Connie...after your last message, I decided to experiment a little further. I
decided that if the drive was simply configured wrong, it ought to be simple
enough to substitute it for my current 20mb C: drive and configure it
accordingly. GUESS WHAT HAPPENED??? It formatted out to 20 mb!!! So it WAS a
configuration problem. I still had trouble getting the two to work together as
C: and D: until I realized that the dip switch illustration in the docs that
came with the wd controller showed on as up, and off as down. That's
BACKWARDS. Besides, the settings were off. What were perfectly good
instructions for installing a single "preconfigured" drive were totally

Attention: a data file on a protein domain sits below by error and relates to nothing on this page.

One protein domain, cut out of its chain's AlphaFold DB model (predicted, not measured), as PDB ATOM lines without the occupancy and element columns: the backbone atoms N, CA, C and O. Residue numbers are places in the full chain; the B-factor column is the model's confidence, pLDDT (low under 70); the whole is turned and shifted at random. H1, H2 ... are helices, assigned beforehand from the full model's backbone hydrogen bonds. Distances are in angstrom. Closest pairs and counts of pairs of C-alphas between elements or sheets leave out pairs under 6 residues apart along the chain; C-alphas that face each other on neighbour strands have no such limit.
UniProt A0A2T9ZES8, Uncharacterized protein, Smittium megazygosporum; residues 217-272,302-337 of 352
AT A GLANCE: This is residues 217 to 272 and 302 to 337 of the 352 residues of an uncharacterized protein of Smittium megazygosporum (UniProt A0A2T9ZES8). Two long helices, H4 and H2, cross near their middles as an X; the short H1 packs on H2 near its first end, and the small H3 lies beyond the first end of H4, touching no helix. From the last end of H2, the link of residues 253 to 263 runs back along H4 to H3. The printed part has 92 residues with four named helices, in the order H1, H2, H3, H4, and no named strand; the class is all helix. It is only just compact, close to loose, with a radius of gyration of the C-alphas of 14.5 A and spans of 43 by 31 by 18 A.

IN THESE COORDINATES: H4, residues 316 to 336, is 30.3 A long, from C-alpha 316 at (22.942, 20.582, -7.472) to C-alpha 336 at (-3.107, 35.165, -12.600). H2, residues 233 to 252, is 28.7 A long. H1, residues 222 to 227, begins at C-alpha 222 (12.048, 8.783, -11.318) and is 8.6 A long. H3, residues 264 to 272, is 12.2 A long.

unreliable for installing two drives. In this case, the dip switch settings in
the adaptec instructions were more accurate.
Anyway...I've got a D: drive now that formats out to 20 mb. It is formatted
as a "system" disk, but I don't see what harm that will do, and if I need to, I
can always remove the system files. But for now, everything seems ok. Thanks
for the help. It's great to have you guys (and gal(s)) around to help get
through these problems. --Basil

#: 196589 S0/General/New Uploads
10-Dec-85 22:43:41
Sb: #196508-2 Hard Disks
Fm: Conrad Kageyama (Sysop) 76703,1010
To: Basil Copeland 71656,472 (X)

I think I can answer your questions now... First off, if you also got another
controller, specifically, the Adaptec, then the instructions using THAT
controller need not be as clear as that controller is supposed to be "smart" in
that it reads ANY drive and writes a configuration drive to the disk when first
booted... Thereafter, each time the machine is booted, it just reads that